Dirty Exports Lead to $100 Billion Shortfall

Our Fossil Economy research shows that reliance on emissions-intensive exports, such as coal, gas and iron ore, could lead to a $100 billion shortfall annually by 2030.
This could cause a systemic economic crisis.
Contrary to the International Energy Agency's projections, and ignoring the international phase-out of emissions-intensive imports, the government assumes Australian coal exports will increase in both volume and value.

Our Carbon Crisis report shows that Australia has a 50 per cent chance of a systemic economic crisis, caused by ignoring the global shift to clean energy.
Without changing the Australian investment focus towards cleaner energy, the country is on course for “systemic economic decline”; which means high unemployment, high debt, and deep recession.

Fossil Economy

Australia risking 'systemic economic crisis' in decarbonising world: study

By John Conroy. The Australian, May 5 2015

Research released today by Beyond Zero Emissions shows that Australia has a 50% chance of systemic economic crisis, caused by ignoring the global shift to clean energy.

Without changing the Australian investment focus towards cleaner energy, the country is on course for “systemic economic decline”; which means high unemployment, high debt, and deep recession, the Carbon Crisis report says, saying Australia’s industry and exports are emissions intense.

BZE director of research Gerard Drew said that intensity was a growing economic liability as the international community strengthens its efforts to limit climate change.

States vow to boost large-scale renewables as RET stalemate continues

By Sophie Vorrath and Giles Parkinson. RenewEconomy, May 5 2015

Australia’s states and territories have vowed to work together to unblock the nation’s large-scale renewables market, at a joint meeting on climate change in Adelaide on Monday.

New Fossil Economy research >

Australia faces risk of systemic economic crisis without carbon action, study finds

Peter Martin. Sydney Morning Herald, May 5 2015

Australia' emissions-intensive economy gives it a greater than 50 per cent chance of a systemic economic crisis a new study says.

Prepared by National Institute of Economic and Industry Research with Beyond Zero Emissions the study suggests that as the world becomes more carbon constrained, punitive measures could be imposed on nations not pulling their weight.

High speed rail expert "embarrassed" by speed of the XPT

By Nick King. 4BC Afternoons, April 29 2015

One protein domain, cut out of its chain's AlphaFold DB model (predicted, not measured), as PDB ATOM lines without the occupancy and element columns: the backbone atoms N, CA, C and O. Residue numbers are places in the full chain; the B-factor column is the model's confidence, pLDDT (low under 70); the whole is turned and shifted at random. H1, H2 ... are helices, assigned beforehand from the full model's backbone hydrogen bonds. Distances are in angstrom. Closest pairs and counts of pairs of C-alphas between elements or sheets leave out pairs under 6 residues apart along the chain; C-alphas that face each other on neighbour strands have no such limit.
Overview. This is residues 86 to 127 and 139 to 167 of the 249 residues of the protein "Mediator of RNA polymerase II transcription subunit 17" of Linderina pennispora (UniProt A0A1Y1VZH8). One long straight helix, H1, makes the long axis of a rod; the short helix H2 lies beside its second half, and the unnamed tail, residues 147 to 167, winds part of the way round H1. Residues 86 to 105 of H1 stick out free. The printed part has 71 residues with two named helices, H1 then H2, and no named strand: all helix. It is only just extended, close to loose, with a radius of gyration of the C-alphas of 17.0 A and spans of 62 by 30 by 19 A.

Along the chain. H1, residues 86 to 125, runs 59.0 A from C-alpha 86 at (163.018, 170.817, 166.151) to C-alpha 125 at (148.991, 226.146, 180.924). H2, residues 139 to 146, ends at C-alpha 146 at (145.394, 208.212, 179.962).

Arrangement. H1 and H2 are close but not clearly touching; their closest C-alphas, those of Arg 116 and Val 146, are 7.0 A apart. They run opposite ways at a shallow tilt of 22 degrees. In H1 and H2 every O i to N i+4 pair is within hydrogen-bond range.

Remember when the XPT was known as The Fast Train?

By modern global standards the XPT is now considered a tortoise as it barely exceeds 80 kilometres per hour.

 the tortoise of "hi speed" rail systems

Aussie trains can’t get over 600km/h, but what about 100km/h?

By Charis Chang. News.com, April 27 2015

'Gerard Drew, co-author of the report Zero Carbon Australia High Speed Rail, said the difference in speeds was “kind of embarrassing”, and train travel in Australia felt “antiquated”.'

THIS week a Japanese passenger train broke the world speed record by reaching 603km an hour. So why are Aussie trains struggling to get over the 100km mark?

‘It’s kind of embarrassing’

Japan's state-of-the-art maglev train set a world speed record on April 21 in a test run near Mount Fuji, clocking more than 600 kilometres an hour. Picture: AFP/Toru YAMANAKA Source: AFP

Deep carbon emission cuts possible and inevitable, reports find

By Peter Hannam. Sydney Morning Herald, April 21 2015

"Australia will not only be forced to decouple its economy from fossil fuels but also its export sector, as nations step up efforts to combat climate change."

Futures of the power sector and carbon reductions are closely tied.

Carbon reduction in Asia will punch $100bn hole in Federal revenue by 2030: report.

RN Breakfast, April 21 2015

Listen to the podcast here.

As the Federal Treasurer tries to plug a widening budget hole - a new report warns that the revenue shortfall is about to get a whole lot worse.

According to the climate change think tank Beyond Zero Emissions, export revenue from Australia's main commodities will fall short by an estimated $100 billion a year by 2030, as major trading partners shift away from fossil fuels and move towards clean energy.

The Dirty Energy Finance Corporation

The Energy White Paper was released on Wednesday (April 8 2015). We can't decide what's worse -  the continued refusal to acknowledge climate change, or the fact that refusal is no longer a surprise.


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